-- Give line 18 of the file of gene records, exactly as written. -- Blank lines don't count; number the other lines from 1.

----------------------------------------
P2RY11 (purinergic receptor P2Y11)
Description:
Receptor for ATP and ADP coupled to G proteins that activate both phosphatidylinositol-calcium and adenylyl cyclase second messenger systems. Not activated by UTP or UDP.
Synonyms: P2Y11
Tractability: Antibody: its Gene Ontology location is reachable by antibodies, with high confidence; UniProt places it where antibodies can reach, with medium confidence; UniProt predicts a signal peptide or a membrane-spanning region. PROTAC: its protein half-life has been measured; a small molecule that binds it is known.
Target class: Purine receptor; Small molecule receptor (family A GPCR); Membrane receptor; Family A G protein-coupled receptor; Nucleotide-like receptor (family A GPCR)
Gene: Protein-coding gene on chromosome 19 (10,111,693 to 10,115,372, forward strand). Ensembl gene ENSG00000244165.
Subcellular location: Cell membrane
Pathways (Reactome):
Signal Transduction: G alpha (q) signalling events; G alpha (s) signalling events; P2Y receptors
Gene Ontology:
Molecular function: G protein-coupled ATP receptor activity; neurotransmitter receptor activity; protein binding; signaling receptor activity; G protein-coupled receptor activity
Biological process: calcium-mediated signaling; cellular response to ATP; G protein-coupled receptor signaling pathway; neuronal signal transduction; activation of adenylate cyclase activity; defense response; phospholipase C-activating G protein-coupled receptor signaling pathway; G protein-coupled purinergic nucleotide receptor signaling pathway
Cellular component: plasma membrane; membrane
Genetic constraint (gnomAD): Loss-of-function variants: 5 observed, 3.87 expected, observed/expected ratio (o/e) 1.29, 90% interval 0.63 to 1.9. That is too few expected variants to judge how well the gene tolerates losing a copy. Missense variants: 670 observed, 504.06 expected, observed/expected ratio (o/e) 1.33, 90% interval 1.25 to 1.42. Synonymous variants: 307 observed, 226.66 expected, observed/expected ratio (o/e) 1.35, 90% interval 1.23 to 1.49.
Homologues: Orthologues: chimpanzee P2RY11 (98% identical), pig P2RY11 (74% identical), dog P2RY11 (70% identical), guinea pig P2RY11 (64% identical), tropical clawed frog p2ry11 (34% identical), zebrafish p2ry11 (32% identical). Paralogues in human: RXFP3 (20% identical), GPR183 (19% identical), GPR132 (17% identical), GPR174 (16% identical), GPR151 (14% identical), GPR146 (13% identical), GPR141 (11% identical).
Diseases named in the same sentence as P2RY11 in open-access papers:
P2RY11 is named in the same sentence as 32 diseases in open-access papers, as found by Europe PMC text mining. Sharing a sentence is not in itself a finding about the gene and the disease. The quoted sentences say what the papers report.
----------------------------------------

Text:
P2RY11 is named in the same sentence as 32 diseases in open-access papers, as found by Europe PMC text mining. Sharing a sentence is not in itself a finding about the gene and the disease. The quoted sentences say what the papers report.